Want To Stay On Top Of Your Political Activism? There Are Some Apps For That

Online service launches a collection of tools to automate collecting information about and organizing political causes and events.

Want To Stay On Top Of Your Political Activism? There Are Some Apps For That
Photo: Flickr user Ted Eytan

The travel ban, the Obamacare repeal, “A Day Without A Woman,” Russian hacking—keeping up with politics is overwhelming right now. And it can be hard to know how to take action most effectively, whether you’re a progressive or a conservative. A San Francisco company called IFTTT is offering a solution: Online apps that automate the process, such as creating an email digest of tweets from Women’s March organizers or posting the Senate’s daily agenda to a Slack channel. The company just introduced a suite of tools, called applets, for causes on the political left and right.

“We kind of seed the platform with ideas sometimes,” says IFTTT’s co-founder and CEO Linden Tibbets. IFTTT created nine new applets, and highlighted a few older ones, as teasers pointing people to big collections already on the service and, the company hopes, encouraging political junkies to build more of them.

If you haven’t heard of IFTTT (which is an abbreviation for “if this, then that”), here’s the gist: It’s an online service that helps users by getting other online tools to work together in the case of a trigger event. For example, if you’re interested in a certain piece of legislation, as soon as it’s published on Congress.gov, the text could be posted in a Slack channel you share with other activists. “If someone wants to turn on the lights when Donald Trump signs an executive order, well, they can,” says Tibbets.

IFTTT started in 2010, providing a point-and-click tool for non-techies to use the application programing interfaces (APIs) that companies like Google provide for app developers to access its services. Since then, IFTTT has struck deals with over 400 companies and organizations to integrate their services into its platform. Services could be anything from weather forecasts via Weather Underground to control of the Nest online thermostat. Those two might make a good pairing, in fact. (Fast Company named IFTTT one of the most innovative companies in 2014, 2015, and 2017.)

IFTTT has seen an uptick in users creating these if-then applets around political issues—and using scripts created by others, like the nonprofit news organization ProPublica. It has created 33 applets, such as saving a summary of newly-signed laws to bookmarking service Pocket, or one called “When Congress schedules a vote, scream at me in a robot voice IMMEDIATELY.” The triggers (the “ifs”) are generally RSS feeds that go out when a web site publishes a new article or post.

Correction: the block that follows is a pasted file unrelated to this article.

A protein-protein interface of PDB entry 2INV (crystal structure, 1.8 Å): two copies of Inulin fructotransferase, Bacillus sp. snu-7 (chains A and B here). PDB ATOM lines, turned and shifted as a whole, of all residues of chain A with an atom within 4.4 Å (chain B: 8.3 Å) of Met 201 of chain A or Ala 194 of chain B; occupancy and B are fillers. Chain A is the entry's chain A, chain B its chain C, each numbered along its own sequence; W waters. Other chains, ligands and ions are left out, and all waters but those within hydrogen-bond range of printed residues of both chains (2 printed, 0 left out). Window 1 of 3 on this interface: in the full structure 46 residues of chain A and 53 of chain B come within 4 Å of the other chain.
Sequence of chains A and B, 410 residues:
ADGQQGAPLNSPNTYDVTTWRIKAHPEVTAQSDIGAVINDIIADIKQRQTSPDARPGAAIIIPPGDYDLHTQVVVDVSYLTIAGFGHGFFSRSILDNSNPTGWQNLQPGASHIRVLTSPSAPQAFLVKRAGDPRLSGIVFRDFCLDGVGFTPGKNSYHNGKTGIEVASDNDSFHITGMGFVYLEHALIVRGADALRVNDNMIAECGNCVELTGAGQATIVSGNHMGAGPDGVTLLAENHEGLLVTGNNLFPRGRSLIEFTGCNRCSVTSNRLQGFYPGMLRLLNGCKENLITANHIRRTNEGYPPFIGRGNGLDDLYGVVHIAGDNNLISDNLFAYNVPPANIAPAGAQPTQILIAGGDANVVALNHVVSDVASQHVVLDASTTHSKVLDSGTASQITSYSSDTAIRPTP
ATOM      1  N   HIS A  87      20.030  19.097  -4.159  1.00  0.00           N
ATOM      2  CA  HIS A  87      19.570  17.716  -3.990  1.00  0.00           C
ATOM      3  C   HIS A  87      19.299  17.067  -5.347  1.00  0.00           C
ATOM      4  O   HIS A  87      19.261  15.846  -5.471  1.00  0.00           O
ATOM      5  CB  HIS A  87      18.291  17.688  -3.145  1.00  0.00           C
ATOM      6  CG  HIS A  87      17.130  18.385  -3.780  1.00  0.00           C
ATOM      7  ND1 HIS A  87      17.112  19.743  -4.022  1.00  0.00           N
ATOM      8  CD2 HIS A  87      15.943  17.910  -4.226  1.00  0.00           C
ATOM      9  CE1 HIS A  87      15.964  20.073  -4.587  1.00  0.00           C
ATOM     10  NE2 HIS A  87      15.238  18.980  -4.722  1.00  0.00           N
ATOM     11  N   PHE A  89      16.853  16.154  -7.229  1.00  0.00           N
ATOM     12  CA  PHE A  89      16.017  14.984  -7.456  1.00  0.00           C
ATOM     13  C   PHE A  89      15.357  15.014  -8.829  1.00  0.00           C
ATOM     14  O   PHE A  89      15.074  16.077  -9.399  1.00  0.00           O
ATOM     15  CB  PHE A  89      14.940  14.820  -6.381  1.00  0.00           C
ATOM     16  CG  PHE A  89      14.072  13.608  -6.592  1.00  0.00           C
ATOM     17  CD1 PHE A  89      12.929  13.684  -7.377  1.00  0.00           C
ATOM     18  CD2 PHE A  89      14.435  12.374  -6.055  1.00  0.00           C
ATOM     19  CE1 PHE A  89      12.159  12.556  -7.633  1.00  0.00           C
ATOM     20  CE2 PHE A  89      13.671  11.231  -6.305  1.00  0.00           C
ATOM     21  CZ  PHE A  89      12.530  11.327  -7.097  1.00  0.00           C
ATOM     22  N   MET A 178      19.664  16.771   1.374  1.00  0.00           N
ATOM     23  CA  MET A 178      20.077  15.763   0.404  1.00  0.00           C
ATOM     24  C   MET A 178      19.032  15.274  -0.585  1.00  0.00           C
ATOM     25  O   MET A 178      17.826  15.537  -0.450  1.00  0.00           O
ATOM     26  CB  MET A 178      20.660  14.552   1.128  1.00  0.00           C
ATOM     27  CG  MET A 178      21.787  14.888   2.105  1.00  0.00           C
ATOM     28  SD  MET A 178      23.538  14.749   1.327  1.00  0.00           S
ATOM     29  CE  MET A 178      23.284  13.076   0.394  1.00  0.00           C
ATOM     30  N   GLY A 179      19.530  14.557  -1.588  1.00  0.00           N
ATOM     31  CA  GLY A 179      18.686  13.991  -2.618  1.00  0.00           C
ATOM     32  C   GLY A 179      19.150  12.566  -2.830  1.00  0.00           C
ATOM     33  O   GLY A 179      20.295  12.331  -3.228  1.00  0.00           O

“We saw ProPublica, [their] service had a huge spike…on Nov 9 of people signing up to be more informed about these ideas and about knowing when bills are about to be scheduled or when they will be signed into law,” says Anne Mercogliano, IFTTT’s VP of marketing. Some user-created applets are more whimsical. One, for financial app Qapital, saves money toward a user’s goal every time that Donald Trump tweets.

IFTTT says it wants to encourage all political persuasions to take part. As an example, it created both liberal and conservative-oriented applets. One, for example, sends a smartphone alert when the Sierra Club publishes an update about its activities. Another applet produces a weekly summary of lobbying activities by the National Rifle Association.

“We think activism is about something that is left and right. We want to be neutral about who can build on the platform,” says Tibbets. As long as companies and organizations follow its terms of service—for example, no hate speech—they are welcome.

Additional prominent news and nonprofit organizations will be debuting as partners on IFTTT soon, says Tibbets. He declines to name them, saying it’s up to the partners to make those announcements. One goal of all this, he says, is to help people find their own information and make up their own mind. “Our internet, even thought it’s grown in size, it feels more closed in a way. It feels really easy to get caught in your echo chamber of choice, or of non-choice,” says Tibbets.

About the author

Sean Captain is a technology journalist and editor. Follow him on Twitter @seancaptain.

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